Sherrie Rollins Westin, president of Sesame Workshop and a 1980 graduate of the University of Virginia, has been named this year’s recipient of the Thomas Jefferson Foundation Medal in Citizen Leadership. The medal honors individuals whose work exemplifies Thomas Jefferson’s commitment to the duty and virtue of public service, and is the University’s highest external honor.
Westin’s leadership has extended to media, government and the nonprofit sector. As president of Sesame Workshop, the nonprofit educational organization behind the longtime children’s show, “Sesame Street,” Westin leads efforts to reach children and families around the world with critical early education through mass media and targeted initiatives.
She serves as Sesame Workshop’s chief mission ambassador, raising awareness, developing strategic partnerships and cultivating philanthropic support to further the organization’s mission to help children everywhere grow smarter, stronger and kinder.
“We are honored to recognize Ms. Westin with this year’s Medal in Citizen Leadership for her unwavering commitment to public service and improving the lives of others,” said Ian Solomon, dean of UVA’s Frank Batten School of Leadership and Public Policy, which selects the Citizen Leadership Medalist. “Under her leadership, Sesame Workshop is helping children and families navigate the unprecedented disruption of the COVID-19 pandemic, fostering empathy and honest conversations about race and racism, and delivering critical early childhood support to millions of children affected by conflict and crisis.
“Through this work and so much more, Ms. Westin embodies the true meaning of citizen leadership.”
Westin has been named a “Leading Global Thinker” by Foreign Policy Magazine in 2016 and one of Fast Company’s “100 Most Creative People in Business” in 2017. She also was recognized with the Smithsonian’s 2017 “American Ingenuity Award.” A staunch advocate for addressing children’s needs, she regularly appears at forums and in major media outlets to highlight the value of investing in early childhood development, especially for the most vulnerable children.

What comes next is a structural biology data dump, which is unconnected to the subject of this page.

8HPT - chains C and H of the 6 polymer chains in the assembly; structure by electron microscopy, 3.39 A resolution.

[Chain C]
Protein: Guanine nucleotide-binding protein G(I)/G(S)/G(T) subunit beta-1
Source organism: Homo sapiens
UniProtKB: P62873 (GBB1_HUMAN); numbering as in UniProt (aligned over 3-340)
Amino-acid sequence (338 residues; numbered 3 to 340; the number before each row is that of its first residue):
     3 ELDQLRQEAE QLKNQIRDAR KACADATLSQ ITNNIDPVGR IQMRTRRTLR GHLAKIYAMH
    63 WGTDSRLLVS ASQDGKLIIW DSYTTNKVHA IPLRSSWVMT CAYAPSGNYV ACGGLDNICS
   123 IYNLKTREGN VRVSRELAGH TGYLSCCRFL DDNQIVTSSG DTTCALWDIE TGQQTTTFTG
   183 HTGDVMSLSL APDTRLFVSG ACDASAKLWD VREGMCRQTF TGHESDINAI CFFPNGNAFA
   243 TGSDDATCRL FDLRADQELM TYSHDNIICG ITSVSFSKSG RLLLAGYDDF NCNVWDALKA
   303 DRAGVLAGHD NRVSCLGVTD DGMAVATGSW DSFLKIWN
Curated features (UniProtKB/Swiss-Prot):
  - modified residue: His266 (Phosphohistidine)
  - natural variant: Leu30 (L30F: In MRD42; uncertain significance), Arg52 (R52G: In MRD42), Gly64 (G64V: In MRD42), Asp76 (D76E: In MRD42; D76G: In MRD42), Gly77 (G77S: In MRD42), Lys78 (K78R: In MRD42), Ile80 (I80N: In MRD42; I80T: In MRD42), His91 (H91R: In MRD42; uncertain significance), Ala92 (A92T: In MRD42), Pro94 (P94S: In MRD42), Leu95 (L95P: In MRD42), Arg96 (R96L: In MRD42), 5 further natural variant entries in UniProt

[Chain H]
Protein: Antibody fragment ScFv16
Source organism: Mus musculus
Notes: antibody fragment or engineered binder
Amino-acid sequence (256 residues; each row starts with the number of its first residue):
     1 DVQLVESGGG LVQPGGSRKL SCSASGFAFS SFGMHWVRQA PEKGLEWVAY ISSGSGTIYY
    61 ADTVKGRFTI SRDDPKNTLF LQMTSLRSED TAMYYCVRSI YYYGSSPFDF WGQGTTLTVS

Prior to her work with Sesame Workshop, Westin was assistant to the president for public liaison and intergovernmental affairs for President George H.W. Bush and assistant secretary for public affairs at the U.S. Department of Housing and Urban Development. She also held senior positions at the ABC Television Network and U.S. News & World Report. Westin earned her bachelor’s degree in communications from UVA and holds an honorary doctorate from Concordia College in New York.
Westin will be the featured keynote speaker at Monticello’s commemoration of Jefferson’s 279th birthday on April 13 at 10 a.m. on the West Lawn of Monticello.
The Thomas Jefferson Foundation Medals – sponsored jointly by UVA and the Thomas Jefferson Foundation, the nonprofit organization that owns and operates Monticello – are awarded each year to recognize the achievements of those who embrace endeavors in which Jefferson excelled and held in high regard.
Westin joins a list of renowned recipients of the Medal in Citizen Leadership, including Marian Wright Edelman, founder and president of the Children’s Defense Fund; the late civil rights leader and U.S. Rep. John Lewis; and Rockefeller Foundation president Rajiv Shah.
The Medal in Citizen Leadership is one of three medals to be presented this year. This year’s Medal in Law goes to retiring U.S. Supreme Court Justice Stephen Breyer. The Medal in Architecture goes to architect and historian Kenneth Frampton, the Emeritus Ware Professor of Architecture at Columbia University’s Graduate School of Architecture, Planning, and Preservation.